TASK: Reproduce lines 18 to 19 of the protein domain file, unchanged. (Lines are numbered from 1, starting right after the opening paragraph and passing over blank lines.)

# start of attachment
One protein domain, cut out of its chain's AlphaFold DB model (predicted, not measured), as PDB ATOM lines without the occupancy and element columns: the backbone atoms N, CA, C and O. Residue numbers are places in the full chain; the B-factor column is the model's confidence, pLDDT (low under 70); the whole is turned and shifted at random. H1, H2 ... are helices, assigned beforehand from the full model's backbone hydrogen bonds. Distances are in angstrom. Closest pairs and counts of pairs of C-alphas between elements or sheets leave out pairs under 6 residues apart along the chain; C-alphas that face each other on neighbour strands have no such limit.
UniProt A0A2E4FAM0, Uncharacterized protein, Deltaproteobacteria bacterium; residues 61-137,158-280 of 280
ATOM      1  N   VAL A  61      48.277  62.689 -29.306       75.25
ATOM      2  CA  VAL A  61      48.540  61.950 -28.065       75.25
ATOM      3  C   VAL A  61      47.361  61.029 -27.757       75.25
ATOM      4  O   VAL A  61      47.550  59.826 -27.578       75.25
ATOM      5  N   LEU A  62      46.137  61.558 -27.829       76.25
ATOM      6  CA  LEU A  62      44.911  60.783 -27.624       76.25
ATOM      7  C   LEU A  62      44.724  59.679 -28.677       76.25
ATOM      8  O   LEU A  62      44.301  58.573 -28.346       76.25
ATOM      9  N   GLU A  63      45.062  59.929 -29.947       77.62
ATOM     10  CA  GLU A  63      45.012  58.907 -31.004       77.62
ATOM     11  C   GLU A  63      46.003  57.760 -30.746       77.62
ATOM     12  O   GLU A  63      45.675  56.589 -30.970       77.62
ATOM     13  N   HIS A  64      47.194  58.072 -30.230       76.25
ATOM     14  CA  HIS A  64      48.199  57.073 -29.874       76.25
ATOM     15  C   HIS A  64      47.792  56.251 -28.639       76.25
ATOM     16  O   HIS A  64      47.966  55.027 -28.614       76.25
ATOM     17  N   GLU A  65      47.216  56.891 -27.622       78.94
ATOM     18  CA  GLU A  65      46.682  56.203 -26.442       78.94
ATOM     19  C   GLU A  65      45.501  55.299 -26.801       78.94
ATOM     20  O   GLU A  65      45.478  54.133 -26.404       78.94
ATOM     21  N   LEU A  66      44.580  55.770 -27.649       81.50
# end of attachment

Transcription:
ATOM     17  N   GLU A  65      47.216  56.891 -27.622       78.94
ATOM     18  CA  GLU A  65      46.682  56.203 -26.442       78.94